Kovetz Hilchos Xmas – A Parody for the Rest of Us

Humor has always been a staple for Jewish survival. Through our millenia of tragedies and overall reasons to be sad, humor has been a way to raise the spirits and resolve of everyone around.

This book was a long time in the making. Lots of fake “Hilchos Xmas” have been scattered around the internet, yet nobody has taken the time to organize it into one comprehensive book.

Hilchos Xmas ironically has its roots to R’ Joseph Ber Soloveitchik, “the Rav” in YU terminology. In a lecture on “Halakhah: Its Characteristics and Structure,” where he describes an example of “Halakhah Is Similar to the Scientific Method” versus the mathematical method, he notes,

“For example, if having a Christmas tree would be a mitzvah, the masekhta on it would first take up how many branches it must have, what kind it must be, how it has to stand, etc. The result would be a series of intellectual laws, a mathematized tree, an atomized tree.“ (BLAU, ROBERT (2023) Lectures of Rabbi Dr. Joseph B. Soloveitchik: The Relationship between Halakhah, Aggadah, and Kabbalah. Hakirah: The Flatbush Journal of Jewish Law and Thought , 30.)

When the internet started becoming mainstream in the 1990s, Akiva and Ilene Miller in 1998 produced a handful of “Laws of XMAS,” complete with a letter of Haskama from the Kringler Rav, as well as a Hagada and Zemiros. In 2010, Andy Bloom posted “Hilchos Xmas Eve For Upper West Side Jews by Andy Bloom” under the blog “Frum Follies.” Heshy Fried of frumsatire.net also wrote a post on Hilchos Christmas. Then in December 2012 everything went nuts.

I’m not talking about the creation of “Masechet Chopsticks” by Rick Brody and Rachel Kobrin (though that came out at that time as well). Rabbi Eli Fink, who ran a now-defunct blog finkorswim.com, tweeted on December 19, 2012, “Who thinks a #hilchoschristmas Twitter game would be fun?” That was then followed by, “For example: Santa is patur from Church on Christmas because of osek b’mitzvah patur min hamitzvah. #hilchoschristmas .” Hundreds of made-up Halachos based on present and former Jewish practices were then conjured out of thin air. Technically anyone can make up #hilchoschristmas, but it ran at its height from 2012 to 2014. Then comedian Elon Gold took that material to come up with his bit back in 2014, which for first-time listeners were hilarious. Eli Fink even tweeted on December 14, 2016, “Don’t worry. @elongold consulted with me on #hilchoschristmas. We just need him to tweet them with the hashtag.”

So on one hand, there was a LOT of material to use. On the other hand, while the internet is forever, certain parts can be very well-hidden. Certain blogs have been lost to the public, even when searching archive.org for an older version. Certain Twitter accounts have since been removed, and its algorithm constantly changes. Gathering hundreds of tweets on #hilchoschristmas was incredible time consuming itself, especially when certain ones were preserved on archived blog posts and videos on #hilchoschristmas. Then there was formatting the tweets, factoring in re-tweets and re-posts, as well as creating categories for these posts. These needed to be done independently of AI. AI was helpful though in generating accompanying images as well as cleaning the categorized tweets into logical sentences as well as generating some images through DALL-E, which made some ridiculous sounding tweets and laws a visual reality.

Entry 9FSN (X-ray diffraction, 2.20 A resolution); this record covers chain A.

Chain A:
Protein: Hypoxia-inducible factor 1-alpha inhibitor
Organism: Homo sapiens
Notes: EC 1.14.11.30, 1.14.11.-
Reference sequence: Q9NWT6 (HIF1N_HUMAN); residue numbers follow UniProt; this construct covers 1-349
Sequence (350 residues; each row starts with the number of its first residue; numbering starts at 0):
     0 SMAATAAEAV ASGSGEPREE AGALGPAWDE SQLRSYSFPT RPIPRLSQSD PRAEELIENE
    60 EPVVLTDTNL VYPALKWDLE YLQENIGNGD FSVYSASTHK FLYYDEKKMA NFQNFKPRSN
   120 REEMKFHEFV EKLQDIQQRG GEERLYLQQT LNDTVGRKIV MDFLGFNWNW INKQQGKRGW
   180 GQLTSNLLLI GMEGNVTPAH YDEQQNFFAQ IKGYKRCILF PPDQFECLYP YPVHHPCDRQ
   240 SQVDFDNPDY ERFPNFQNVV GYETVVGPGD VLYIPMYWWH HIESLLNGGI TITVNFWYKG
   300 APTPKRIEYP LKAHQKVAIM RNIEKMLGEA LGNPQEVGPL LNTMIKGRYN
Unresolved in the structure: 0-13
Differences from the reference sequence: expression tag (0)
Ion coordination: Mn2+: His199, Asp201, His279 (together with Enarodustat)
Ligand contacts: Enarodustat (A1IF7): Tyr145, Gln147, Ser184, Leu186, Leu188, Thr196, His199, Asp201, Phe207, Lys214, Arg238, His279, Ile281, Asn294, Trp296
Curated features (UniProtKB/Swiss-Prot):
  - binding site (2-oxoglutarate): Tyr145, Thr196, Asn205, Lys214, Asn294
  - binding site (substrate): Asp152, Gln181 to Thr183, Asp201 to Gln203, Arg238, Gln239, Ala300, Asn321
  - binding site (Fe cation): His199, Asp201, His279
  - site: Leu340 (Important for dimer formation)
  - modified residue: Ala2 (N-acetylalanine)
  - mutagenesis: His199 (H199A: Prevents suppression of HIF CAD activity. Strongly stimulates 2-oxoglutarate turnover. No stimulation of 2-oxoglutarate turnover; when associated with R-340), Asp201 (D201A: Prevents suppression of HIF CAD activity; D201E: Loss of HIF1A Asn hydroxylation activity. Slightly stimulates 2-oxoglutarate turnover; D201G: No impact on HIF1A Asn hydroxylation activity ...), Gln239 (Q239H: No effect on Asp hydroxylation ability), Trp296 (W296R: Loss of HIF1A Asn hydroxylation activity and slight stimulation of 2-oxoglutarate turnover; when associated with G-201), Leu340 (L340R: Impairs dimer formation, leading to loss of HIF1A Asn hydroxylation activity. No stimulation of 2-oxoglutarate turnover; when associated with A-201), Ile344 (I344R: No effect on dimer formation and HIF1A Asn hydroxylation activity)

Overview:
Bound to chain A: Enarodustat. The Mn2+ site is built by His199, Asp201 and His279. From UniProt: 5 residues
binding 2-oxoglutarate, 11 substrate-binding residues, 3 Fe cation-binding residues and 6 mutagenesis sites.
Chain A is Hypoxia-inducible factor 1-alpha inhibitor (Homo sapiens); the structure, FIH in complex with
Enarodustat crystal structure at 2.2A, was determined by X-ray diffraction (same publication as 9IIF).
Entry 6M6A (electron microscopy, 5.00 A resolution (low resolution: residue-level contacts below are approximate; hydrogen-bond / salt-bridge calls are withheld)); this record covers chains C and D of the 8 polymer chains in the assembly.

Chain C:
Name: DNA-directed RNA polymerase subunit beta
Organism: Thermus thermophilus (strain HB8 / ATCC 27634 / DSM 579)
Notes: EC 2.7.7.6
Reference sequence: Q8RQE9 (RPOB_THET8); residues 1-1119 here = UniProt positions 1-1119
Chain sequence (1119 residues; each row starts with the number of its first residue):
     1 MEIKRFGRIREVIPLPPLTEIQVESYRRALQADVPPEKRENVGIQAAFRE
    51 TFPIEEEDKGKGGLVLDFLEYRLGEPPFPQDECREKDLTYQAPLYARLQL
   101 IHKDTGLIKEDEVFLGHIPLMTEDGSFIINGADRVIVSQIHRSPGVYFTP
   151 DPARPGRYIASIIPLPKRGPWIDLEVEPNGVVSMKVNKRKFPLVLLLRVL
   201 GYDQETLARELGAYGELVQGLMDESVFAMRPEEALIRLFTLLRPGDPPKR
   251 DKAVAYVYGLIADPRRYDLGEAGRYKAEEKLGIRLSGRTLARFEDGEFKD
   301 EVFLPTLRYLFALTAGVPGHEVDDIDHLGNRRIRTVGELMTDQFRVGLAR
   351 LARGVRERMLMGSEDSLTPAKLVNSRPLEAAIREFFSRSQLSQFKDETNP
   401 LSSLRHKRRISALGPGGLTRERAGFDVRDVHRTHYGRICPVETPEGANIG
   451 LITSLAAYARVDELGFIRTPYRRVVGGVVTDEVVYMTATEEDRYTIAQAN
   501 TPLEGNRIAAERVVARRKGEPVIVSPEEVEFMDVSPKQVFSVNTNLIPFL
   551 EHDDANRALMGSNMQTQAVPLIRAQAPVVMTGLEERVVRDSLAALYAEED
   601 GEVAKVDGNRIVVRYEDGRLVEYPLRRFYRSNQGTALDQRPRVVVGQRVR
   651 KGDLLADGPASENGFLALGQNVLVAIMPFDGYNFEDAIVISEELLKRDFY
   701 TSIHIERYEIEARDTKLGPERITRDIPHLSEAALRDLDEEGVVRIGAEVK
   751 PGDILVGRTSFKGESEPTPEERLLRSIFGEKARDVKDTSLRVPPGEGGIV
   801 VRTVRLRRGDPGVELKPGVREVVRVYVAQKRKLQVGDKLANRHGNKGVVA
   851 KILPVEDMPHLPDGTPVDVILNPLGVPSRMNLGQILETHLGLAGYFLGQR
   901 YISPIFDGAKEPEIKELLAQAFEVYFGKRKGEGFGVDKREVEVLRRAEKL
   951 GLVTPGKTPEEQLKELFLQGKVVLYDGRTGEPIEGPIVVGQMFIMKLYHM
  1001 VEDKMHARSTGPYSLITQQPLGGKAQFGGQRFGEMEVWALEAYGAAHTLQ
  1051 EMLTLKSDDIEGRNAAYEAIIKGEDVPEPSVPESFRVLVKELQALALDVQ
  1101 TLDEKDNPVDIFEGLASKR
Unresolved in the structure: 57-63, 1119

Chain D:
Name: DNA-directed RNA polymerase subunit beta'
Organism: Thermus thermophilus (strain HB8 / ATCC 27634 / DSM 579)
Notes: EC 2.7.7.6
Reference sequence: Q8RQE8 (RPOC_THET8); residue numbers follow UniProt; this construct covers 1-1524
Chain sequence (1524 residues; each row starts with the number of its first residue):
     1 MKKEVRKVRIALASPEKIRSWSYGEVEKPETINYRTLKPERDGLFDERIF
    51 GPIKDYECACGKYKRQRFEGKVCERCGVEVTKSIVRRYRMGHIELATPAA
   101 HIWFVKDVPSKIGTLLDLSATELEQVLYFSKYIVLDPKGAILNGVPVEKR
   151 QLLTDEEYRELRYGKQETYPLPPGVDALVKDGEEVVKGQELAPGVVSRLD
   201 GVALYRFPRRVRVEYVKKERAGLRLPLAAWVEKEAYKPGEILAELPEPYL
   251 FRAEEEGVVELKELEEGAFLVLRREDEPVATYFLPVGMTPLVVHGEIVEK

The author of this work has chosen to remain anonymous for two primary reasons: a) the content is a collective effort, representing the original ideas of many contributors, and b) there is a concern that the humorous nature of the content might inadvertently offend some readers, potentially impacting the author’s reputation. In the process of formatting, certain tweets derived from #hilchoschristmas were excluded if deemed in poor taste. As a result, Halachos derived from tweets are not individually attributed due to significant editing. These, along with the original Hilchos Xmas from 1998, have been adapted to be concise, relevant, and resemble authentic Halachos in Yeshivish language, maintaining a consistent flavor (taam). Additionally, the term “Christmas” has been replaced with “Xmas” wherever feasible. All verbatim excerpts are appropriately credited. Official titles have been omitted in favor of using first and last names. To simplify the presentation, dialogues between various users have been creatively reimagined as exchanges between two imaginary Rabbinic characters: Reb Rudolph and Frosty the Fester Rebbe.

Lastly, realize that this entire piece is done tongue-in-cheek. If you feel you may be offended, seriously, DO NOT read this book. To quote Akiva and Ilene Miller (http://linuxmafia.com/~rick/xmas.html),

“Please note: We hope that our readers understand that as a religious holiday, [Xmas] is totally incompatible with Judaism, and the very thought of it being a Jewish holiday is ludicrous. Therefore, we have avoided all references to the religious aspects of the holiday, and tried to focus only on those aspects which have pervaded American culture. Our intention has been to provide a good-natured, humorous parody, to use those cultural aspects of [Xmas] to illustrate some of the methodology and details of Jewish law. It is a very fine line we are treading, but we hope that we have insulted neither the Torah, nor our Christian friends.”

Seriously, not everyone shares the same sense of humor, and that’s also all right.

~ The Chelmisher Rav